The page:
Mr Johnson said that London was “facing the epic challenge of building more than 42,000 new homes a year, every year, for twenty years”.
He said they had to be “inspiring new homes in attractive neighbourhoods… not just serried ranks of stultifying rabbit hutches”.
The population of London has grown from 6.7m in 1986 to 8.4m in 2013. It is projected to reach 9m by 2020 and 10m by 2030.
The Homes for London document sets out a wide range of proposals for building new homes and improving old one.
The Greater London Assembly (GLA) is to lobby central government to relax local authority borrowing rules for house-building. It is also preparing a discussion document on the idea of setting up a London Housing Bank.
The GLA will also promote garden suburbs on sites such as Barking Riverside.
At least 10% of all new homes to be built will be wheelchair accessible.
Developers will be encouraged to provide private rented homes on schemes with more than one phase, to deliver at least 5,000 homes per annum across London. These homes will be covenanted for long-term private rented usage for at least 15 years.
The GLA is one of the largest public landowners in the capital, with 625 hectares of land. Since 2012, around 130 hectares has been released so far, with a development value of £3.5bn.
It is estimated that 40% of brownfield land suitable for development in London is in the public sector, including both central and local government. The mayor and the GLA want to speed up its disposal for development.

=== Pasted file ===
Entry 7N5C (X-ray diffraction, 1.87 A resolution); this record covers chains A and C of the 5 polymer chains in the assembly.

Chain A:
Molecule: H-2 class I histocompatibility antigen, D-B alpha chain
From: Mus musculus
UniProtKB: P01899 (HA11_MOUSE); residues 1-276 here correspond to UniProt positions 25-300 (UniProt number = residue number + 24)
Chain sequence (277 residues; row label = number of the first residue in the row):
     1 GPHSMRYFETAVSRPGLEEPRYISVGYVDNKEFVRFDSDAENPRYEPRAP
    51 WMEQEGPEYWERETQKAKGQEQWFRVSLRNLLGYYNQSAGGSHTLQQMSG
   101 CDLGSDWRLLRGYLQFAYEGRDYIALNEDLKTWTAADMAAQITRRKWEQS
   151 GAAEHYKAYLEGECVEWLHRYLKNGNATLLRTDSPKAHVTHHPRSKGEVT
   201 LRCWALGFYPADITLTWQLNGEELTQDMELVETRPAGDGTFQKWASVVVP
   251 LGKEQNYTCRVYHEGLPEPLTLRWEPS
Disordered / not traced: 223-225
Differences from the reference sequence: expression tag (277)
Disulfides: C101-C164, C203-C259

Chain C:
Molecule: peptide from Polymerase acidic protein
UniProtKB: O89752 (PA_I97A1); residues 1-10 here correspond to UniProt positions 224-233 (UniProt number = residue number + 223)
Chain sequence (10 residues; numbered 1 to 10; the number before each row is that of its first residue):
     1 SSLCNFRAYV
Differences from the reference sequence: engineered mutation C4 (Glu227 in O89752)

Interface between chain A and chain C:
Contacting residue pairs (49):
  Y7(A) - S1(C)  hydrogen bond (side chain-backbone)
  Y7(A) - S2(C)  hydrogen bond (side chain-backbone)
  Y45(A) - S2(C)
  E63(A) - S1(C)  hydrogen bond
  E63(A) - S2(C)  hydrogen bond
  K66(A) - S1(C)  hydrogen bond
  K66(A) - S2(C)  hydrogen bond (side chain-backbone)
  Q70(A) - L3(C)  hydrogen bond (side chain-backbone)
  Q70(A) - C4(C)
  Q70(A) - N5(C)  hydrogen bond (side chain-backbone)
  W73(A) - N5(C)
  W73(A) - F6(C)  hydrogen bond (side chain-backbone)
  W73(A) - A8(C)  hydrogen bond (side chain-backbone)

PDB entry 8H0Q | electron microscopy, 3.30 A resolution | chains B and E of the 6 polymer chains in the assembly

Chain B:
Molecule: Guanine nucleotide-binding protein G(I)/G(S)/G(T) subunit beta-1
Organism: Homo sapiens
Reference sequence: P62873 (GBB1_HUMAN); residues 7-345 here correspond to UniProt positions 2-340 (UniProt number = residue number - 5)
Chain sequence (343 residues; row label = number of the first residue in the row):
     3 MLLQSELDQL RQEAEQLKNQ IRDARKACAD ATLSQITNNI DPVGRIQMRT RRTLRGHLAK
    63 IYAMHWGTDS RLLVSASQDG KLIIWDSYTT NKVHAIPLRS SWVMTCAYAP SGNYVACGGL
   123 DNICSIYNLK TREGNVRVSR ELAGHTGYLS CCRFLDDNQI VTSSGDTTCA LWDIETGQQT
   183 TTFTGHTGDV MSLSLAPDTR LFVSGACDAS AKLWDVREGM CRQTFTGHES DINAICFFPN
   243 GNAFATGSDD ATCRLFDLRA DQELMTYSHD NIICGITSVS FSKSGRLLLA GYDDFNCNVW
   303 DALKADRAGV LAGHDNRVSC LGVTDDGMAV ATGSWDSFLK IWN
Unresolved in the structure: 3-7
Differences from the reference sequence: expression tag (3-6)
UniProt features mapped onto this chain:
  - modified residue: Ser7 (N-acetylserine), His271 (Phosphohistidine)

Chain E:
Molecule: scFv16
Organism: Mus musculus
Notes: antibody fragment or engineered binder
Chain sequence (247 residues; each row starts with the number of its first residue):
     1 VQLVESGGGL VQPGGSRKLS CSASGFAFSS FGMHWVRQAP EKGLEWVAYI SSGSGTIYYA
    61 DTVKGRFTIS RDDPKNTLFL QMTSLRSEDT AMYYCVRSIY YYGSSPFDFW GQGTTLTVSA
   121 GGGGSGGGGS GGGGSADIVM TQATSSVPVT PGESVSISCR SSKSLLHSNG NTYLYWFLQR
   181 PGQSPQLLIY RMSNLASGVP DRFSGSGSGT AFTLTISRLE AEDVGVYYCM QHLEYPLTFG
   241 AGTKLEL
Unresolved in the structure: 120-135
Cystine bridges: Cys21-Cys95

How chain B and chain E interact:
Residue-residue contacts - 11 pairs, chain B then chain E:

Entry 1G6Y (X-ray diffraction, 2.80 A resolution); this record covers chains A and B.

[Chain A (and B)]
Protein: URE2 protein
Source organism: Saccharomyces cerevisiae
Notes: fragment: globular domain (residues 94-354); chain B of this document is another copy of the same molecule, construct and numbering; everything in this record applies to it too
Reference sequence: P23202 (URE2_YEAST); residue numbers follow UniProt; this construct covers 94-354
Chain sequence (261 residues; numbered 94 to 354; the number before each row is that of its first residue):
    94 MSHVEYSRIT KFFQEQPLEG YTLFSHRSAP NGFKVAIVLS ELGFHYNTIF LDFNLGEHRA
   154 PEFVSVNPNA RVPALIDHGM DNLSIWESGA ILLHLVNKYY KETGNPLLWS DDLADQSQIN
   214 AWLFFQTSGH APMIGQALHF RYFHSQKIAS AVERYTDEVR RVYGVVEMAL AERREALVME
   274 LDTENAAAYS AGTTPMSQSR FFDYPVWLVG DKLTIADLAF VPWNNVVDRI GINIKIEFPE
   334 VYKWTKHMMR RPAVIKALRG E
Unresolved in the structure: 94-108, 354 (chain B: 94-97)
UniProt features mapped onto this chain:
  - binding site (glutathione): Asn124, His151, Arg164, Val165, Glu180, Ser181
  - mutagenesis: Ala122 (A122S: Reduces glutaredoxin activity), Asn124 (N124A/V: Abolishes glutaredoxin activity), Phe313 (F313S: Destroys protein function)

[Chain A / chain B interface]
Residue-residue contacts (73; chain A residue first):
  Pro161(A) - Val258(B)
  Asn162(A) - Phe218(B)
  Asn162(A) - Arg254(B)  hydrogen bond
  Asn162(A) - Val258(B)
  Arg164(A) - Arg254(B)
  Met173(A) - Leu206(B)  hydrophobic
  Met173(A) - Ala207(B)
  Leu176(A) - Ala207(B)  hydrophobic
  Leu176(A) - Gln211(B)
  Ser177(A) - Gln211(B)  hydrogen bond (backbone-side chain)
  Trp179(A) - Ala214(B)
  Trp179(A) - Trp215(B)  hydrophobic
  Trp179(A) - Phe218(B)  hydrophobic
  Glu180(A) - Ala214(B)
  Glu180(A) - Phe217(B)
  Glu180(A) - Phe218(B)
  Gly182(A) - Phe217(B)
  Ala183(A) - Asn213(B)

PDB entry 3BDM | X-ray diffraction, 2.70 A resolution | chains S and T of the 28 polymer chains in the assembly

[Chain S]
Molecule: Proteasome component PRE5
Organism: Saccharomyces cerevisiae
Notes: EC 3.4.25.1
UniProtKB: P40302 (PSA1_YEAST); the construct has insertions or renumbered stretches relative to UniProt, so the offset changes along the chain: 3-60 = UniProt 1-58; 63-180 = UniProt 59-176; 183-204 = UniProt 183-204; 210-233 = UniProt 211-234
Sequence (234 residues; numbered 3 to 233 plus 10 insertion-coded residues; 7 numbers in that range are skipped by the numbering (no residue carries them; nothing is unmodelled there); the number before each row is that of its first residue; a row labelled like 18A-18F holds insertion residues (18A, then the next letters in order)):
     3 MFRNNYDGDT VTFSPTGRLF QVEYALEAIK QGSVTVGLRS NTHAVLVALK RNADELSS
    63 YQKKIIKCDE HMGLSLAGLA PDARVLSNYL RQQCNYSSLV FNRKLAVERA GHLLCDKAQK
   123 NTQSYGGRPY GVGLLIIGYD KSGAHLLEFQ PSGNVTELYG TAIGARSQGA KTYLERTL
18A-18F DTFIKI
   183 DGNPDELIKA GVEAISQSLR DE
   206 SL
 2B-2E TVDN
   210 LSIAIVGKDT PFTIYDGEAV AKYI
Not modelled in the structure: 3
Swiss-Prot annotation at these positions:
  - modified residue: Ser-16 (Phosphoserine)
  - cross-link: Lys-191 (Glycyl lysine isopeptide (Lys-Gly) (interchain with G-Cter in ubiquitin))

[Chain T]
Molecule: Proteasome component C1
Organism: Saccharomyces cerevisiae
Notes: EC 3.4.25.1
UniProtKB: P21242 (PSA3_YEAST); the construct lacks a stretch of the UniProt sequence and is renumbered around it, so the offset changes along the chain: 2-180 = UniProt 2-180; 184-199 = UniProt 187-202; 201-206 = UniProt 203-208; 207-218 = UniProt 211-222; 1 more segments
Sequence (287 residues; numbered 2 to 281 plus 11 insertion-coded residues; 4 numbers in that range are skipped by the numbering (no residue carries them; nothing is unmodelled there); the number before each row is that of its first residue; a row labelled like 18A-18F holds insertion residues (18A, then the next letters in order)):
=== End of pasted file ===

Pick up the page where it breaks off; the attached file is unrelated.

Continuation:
The British Property Federation (BPF) liked the Mayor's idea of having 10 new designated housing zones, similar to Enterprise Zones, within London’s 33 ‘opportunity areas’.
BPF director of policy Ian Fletcher said: “The proposals laid out in today's draft housing strategy are an excellent step forward on the road to tackling the housing crisis once and for all. We are wholly supportive of the Mayor's intentions, and today call on the Treasury to help bring them into fruition through targeted tax and planning assistance, so that plans and ideas can become real investment and house building.”
Ian Liddell, head of development at consultant WSP, said: “Boris rightly acknowledges that building 42,000 homes per year - 14,000 more than we’re building currently – is a huge challenge.
“It’s hard to imagine, without significant change and investment, how we’re going to make a 50% leap in house building year on year. Particularly as only 12 of the 33 Opportunity Areas have agreed planning frameworks in place, and 60% of the housing numbers are dependent on significant transport improvements - including the examples highlighted by Boris in today’s report.
“The only way to achieve this is give the Mayor greater control over the planning system to fast-track development and infrastructure.”